Lost Kingdom: Hawaii's Last Queen, the Sugar Kings, and America's First Imperial Venture (Paperback)
"Only one American state was formally a sovereign monarchy. In this compelling narrative, the award-winning journalist Julia Flynn Siler chronicles how this Pacific kingdom, creation of a proud Polynesian people, was encountered, annexed, and absorbed." Kevin Starr, historian, University of Southern California
Around 200 A.D., intrepid Polynesians paddled thousands of miles across the Pacific and arrived at an undisturbed archipelago. For centuries, their descendants lived with almost no contact from the Western world but in 1778 their profound isolation was shattered with the arrival of Captain Cook. Deftly weaving together a memorable cast of characters, "Lost Kingdom" brings to life the ensuing clash between the vulnerable Polynesian people and the relentlessly expanding capitalist powers. Portraits of royalty, rogues, sugar barons, and missionaries combine into a sweeping tale of the Hawaiian kingdom's rise and fall.
At the center of the story is Liliuokalani, the last queen of Hawaii. Born in 1838, she lived through the nearly complete economic transformation of the islands. Lucrative sugar plantations owned almost exclusively by white planters, dubbed the "Sugar Kings," gradually subsumed the majority of the land. Hawaii became a prize in the contest between America, Britain, and France, each of whom were seeking to expand their military and commercial influence in the Pacific.
"Lost Kingdom" is the tragic story of Liliuokalani's family and their fortunes. The monarchy had become a figurehead, victim to manipulation from the wealthy sugar-plantation owners. Upon ascending to the throne, Liliuokalani was determined to enact a constitution reinstating the monarchy's power but she was outmaneuvered and, in January 1893, U.S. Marines from the USS "Boston" marched through the streets of Honolulu to the palace. The annexation of Hawaii had begun, ushering in a new century of American imperialism.
About the Author
Julia Flynn Siler is an award-winning journalist. Her book, "The House of Mondavi: The Rise and Fall of an American Wine Dynasty," was a "New York Times" best seller. She has written for "Business Week" and the "New York Times," and is now a contributing writer for the "Wall Street Journal" in San Francisco.
"Siler’s Lost Kingdom is a riveting saga about Big Sugar flexing its imperialist muscle in Hawaii . . . A real gem of a book." Douglas Brinkley, author of Cronkite
"A disturbing and dramatic story deftly captured by Julia Flynn Siler. She vividly depicts a cast of characters driven by greed, desperation, and miscalculation. How the queen lost her kingdom says as much about America and its new era of overseas expansion as it does about Hawaii." T. J. Stiles, author of The First Tycoon: The Epic Life of Cornelius Vanderbilt, winner of the Pulitzer Prize and National Book Award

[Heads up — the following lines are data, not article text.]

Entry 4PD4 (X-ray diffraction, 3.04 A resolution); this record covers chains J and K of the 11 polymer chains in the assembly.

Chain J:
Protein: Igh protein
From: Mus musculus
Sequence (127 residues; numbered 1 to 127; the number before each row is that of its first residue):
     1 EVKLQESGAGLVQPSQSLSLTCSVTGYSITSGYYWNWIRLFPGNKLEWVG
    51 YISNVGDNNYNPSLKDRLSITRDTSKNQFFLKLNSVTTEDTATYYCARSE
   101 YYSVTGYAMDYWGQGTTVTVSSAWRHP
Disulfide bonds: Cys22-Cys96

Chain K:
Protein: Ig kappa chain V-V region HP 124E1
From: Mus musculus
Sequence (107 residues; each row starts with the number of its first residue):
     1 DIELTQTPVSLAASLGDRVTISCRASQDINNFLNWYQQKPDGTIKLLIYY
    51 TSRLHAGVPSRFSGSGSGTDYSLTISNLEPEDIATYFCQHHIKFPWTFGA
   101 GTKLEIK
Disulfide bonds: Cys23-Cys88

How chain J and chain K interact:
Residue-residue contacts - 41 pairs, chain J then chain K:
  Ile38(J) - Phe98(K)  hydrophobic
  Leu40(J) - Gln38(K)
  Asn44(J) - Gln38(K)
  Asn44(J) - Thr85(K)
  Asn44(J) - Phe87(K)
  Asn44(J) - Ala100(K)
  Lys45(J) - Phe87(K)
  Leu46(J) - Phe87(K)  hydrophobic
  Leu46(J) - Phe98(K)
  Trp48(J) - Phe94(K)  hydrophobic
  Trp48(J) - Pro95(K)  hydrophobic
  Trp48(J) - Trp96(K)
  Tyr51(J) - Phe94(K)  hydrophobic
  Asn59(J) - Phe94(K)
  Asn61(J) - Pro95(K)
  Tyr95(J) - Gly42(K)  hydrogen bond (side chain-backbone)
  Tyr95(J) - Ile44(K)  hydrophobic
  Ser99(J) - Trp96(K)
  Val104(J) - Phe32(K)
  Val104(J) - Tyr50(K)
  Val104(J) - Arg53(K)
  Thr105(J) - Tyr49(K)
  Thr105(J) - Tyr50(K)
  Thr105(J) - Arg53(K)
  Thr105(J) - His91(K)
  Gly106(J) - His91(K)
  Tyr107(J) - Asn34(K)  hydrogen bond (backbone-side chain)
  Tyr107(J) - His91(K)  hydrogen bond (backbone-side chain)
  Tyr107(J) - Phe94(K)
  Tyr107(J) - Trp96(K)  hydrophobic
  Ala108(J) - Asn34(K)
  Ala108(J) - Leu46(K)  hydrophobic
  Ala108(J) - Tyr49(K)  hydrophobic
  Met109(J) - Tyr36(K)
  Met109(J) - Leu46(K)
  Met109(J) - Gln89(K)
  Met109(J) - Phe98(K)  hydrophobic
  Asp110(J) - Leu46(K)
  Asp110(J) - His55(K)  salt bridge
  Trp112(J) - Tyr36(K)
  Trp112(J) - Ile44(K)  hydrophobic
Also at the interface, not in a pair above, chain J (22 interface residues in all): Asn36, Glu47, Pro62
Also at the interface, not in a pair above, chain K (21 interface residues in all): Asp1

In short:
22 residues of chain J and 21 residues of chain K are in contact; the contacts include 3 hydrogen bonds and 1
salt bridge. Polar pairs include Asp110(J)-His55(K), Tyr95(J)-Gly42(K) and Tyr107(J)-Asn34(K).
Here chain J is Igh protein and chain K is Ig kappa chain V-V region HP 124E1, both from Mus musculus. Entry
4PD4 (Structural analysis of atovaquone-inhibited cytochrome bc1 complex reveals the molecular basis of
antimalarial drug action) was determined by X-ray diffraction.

"This imperial land grab in our not so distant past is far too little known . . . Julia Flynn Siler’s lively, moving, colorful account will help restore it to the place in our national memory where it ought to be." Adam Hochschild, author of To End All Wars: A Story of Loyalty and Rebellion, 1914-1918
"[Siler is] able to color in many figures who had heretofore existed largely in outline or black and white . . . an important chapter in our national history, one that most Americans don’t know but should." New York Times Book Review
"Siler captures . . . what Hawaii was then and what it has evolved into today. What happened to the islands is known as one of the most aggressive takeovers of the Gilded Age . . . Siler gives us a riveting and intimate look at the rise and tragic fall of Hawaii's royal family . . . a reminder that Hawaii remains one of the most breathtaking places in the world. Even if the kingdom is lost." Fortune
"[A] well-researched, nicely contextualized history . . . one of the most audacious land grabs of the Gilded Age.’" Los Angeles Times
"A fascinating . . . tale of intrigue and imperialism, supplemented throughout with anecdotes by and about literary luminaries such as Robert Louis Stevenson, Mark Twain, Herman Melvilleall of whom traveled to and opined on the islands." Christian Science Monitor
"A well-told history of the U.S. acquisition of Hawaii . . . when Uncle Sam closed his grasp on the islands."
"A sweeping tale of tragedy, greed, betrayal, and imperialism . . . The depth of her research shines through the narrative, and the lush prose and quick pace make for engaging reading."
Library Journal (Starred review)
"Too many Americans forget . . . our 'island paradise' was acquired via a cynical, imperious land grab . . . This is a well-written, fast-moving saga." Booklist
"Siler rehearses the dark imperial history of how Americans first arrived in the islands, how they rose in power and how they deposed the queen and took everything . . . A well-rendered narrative of paradise and imperialism." Kirkus Reviews
"Siler . . . skillfully weaves the tangled threads of this story into a satisfying tapestry about the late 19th-century death of a small nation [with] . . . sympathetic detail." Publishers Weekly